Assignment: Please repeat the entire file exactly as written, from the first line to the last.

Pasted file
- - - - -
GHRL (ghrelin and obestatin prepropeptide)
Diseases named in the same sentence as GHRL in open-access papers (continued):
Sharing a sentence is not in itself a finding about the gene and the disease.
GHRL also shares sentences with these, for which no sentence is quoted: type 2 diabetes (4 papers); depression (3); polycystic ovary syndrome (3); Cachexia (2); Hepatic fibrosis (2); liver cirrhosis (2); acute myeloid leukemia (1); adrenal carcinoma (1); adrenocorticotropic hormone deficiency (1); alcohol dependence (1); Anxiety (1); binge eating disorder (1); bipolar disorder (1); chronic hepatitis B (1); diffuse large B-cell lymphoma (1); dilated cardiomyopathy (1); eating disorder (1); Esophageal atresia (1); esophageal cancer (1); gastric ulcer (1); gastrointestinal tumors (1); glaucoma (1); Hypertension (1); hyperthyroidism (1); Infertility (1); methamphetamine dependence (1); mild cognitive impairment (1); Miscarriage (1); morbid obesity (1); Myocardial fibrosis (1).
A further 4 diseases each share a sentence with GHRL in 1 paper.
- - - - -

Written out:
GHRL (ghrelin and obestatin prepropeptide)
Diseases named in the same sentence as GHRL in open-access papers (continued):
Sharing a sentence is not in itself a finding about the gene and the disease.
GHRL also shares sentences with these, for which no sentence is quoted: type 2 diabetes (4 papers); depression (3); polycystic ovary syndrome (3); Cachexia (2); Hepatic fibrosis (2); liver cirrhosis (2); acute myeloid leukemia (1); adrenal carcinoma (1); adrenocorticotropic hormone deficiency (1); alcohol dependence (1); Anxiety (1); binge eating disorder (1); bipolar disorder (1); chronic hepatitis B (1); diffuse large B-cell lymphoma (1); dilated cardiomyopathy (1); eating disorder (1); Esophageal atresia (1); esophageal cancer (1); gastric ulcer (1); gastrointestinal tumors (1); glaucoma (1); Hypertension (1); hyperthyroidism (1); Infertility (1); methamphetamine dependence (1); mild cognitive impairment (1); Miscarriage (1); morbid obesity (1); Myocardial fibrosis (1).
A further 4 diseases each share a sentence with GHRL in 1 paper.